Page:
c/o twitter.com/MassAppealRecs

c/o twitter.com/MassAppealRecs

Ben Selkow ’96 has been listening to hip-hop since his first Beastie Boys, Ice-T, and Public Enemy tapes. Upon coming to Wesleyan, he continued his education in the music, culture, and politics of hip-hop by trading mix tapes with classmates and spending time at Malcolm X House when his friends were DJing. Having graduated with degrees in Film and African American Studies, Selkow’s most recent post—as executive producer, showrunner, and co-director of Netflix’s new hip-hop docu-series “Rapture”—is a perfectly apt one.

Produced by New York-based media company Mass Appeal and released March 30, “Rapture” takes viewers into the everyday lives of nine hip-hop artists: 2 Chainz, A Boogie Wit Da Hoodie, Dave East, G-Eazy, Just Blaze, Logic, Nas, Rapsody, and T.I. Comprised of eight hour-long episodes that focus on a different artist in each, the series’ first season utilizes unparalleled access into their personal lives, a refreshing throwback to times when this type of exclusive access was a standard in journalism and documentary before the advent of Twitter rants and intimate Instagram posts.

“By offering an immersive view of the artists’ personal lives—beyond just seeing them as superstars—we are afforded the privilege of witnessing the artists’ humanness and mortality, as well as seeing what it is to live a life of an international celebrity,” said Selkow, in an interview with Cynthia Rockwell for the Wesleyan Connection.

It isn’t abnormal for Selkow to push back against the speed that characterizes our media landscape today, where it’s often more valuable to break a story first—in all its acknowledged spottiness—and fill in the gaps later. His 2015 film “Buried Above Ground” was shot over six years and took eight years complete. This film introduces audiences to three individuals suffering from PTSD: a Purple Heart recipient returning from service in Iraq, a New Orleans native whose home was destroyed by Hurricane Katrina, and a survivor of child abuse and domestic violence. These three deeply intimate personal narratives, intertwined by the devastating aftermath and continuity of trauma, sought to facilitate a broadened societal understanding of PTSD, a mental health condition that’s often under reported and mistreated. “Buried Above Ground” debuted at the 2015 Woodstock Film Festival as a finalist in the Best Documentary and Best Editing categories, exhibited in festivals internationally, and made its television premiere on PBS World Channel’s series “America ReFramed.”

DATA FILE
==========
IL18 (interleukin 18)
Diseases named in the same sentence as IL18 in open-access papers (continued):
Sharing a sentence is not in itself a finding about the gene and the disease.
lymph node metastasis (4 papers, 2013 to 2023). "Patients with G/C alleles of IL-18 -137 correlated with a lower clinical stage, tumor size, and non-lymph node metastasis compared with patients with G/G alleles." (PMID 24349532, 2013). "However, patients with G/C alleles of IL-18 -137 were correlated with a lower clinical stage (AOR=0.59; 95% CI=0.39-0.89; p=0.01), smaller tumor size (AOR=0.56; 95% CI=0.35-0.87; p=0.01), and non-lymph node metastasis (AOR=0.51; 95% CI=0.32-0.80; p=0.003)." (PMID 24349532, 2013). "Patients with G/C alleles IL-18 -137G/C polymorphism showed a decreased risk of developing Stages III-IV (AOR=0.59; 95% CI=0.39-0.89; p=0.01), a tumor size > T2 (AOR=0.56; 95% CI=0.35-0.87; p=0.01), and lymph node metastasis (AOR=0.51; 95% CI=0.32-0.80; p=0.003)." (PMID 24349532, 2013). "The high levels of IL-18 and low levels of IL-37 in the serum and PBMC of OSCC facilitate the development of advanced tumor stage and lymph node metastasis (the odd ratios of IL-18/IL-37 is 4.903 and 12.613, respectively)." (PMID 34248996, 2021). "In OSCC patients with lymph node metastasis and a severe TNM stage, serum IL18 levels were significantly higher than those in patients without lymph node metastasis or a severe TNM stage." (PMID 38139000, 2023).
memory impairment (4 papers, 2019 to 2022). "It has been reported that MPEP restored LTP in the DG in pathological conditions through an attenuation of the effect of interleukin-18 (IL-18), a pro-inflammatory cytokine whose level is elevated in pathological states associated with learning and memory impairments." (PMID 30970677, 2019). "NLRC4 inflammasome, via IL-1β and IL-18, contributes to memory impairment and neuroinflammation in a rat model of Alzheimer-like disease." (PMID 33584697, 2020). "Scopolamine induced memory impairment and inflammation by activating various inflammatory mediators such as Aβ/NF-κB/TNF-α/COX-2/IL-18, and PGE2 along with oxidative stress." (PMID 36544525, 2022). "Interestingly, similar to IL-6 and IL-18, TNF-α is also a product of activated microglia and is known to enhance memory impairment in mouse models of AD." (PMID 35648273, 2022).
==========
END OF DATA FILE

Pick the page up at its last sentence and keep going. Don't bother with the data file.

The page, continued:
We’re currently in an epoch when so many people have access to cameras and digital platforms. This new power of mass communications has made way for online personalities who have literally achieved fame by way of spreading lies. (I’ll resist the temptation to name names.) There isn’t a greater time for documentary films to inspire critical analysis of current events and the lives of political figures and celebrities, as well as to remind us how we relate to others who we might perceive to be different from ourselves.

In his essay “What is Art?” Leo Tolstoy writes that art “is a means of union among men, joining them together in the same feelings, and indispensable for the life and progress toward well-being of individuals and of humanity.” Documentary, however, distinctly straddles the line between art and journalism, art and scholarship, art and truth—or at least, it aspires to. When a film or television series becomes available on Netflix, it has the capacity to reach 117 million subscribers in over 190 countries. Given the fact that subscribers usually take advantage of streaming services in the comfort of their own homes,and often stumble upon documentaries they might not actively seek out at a brick and mortar theater, films streamed on these platforms become part-entertainment and part-information. They enjoy incredible reach and have the ability to touch audiences who normally wouldn’t pay to watch them otherwise. In the case of “Rapture,” its availability on Netflix allows not only hip-hop music to become mainstream, but its history, culture, and politics, too—which have been subject to marginalization and stigma until fairly recently.

Perhaps what’s most impressive about Selkow’s career is the breadth of subject matter he’s been able to tackle in his work and the collaborations he’s had with musicians, actors, and other cultural icons. He’s directed and produced docu-series globally with Anthony Bourdain, Reza Aslan, Mos Def (Yasin Bey), Nat Faxon/Jim Rash, and Zachary Levi. He’s also collaborated with Emmy award-winning executive producers and creators Marc Levin, Jeff Grogan, and Danny Forster. His documentary work encompasses a broad range of global topics from social justice issues, such as mental health disorders and women’s maternal health, to the relationship between environmental destruction mass conflict. His films have taken him on directing and producing ventures around the world, to places including Vietnam, Japan, Morocco, Zambia, Haiti, India, Israel, the Dominican Republic, Korea, France, the Czech Republic, Chile, Mexico, as well as throughout the Unites States.

All eight episodes of “Rapture” are currently available on Netflix, and though there isn’t word on whether there’ll be a second season, we shouldn’t be surprised to hear about another groundbreaking documentary project from Selkow right around the corner.

Viviane Eng can be reached at veng@wesleyan.edu

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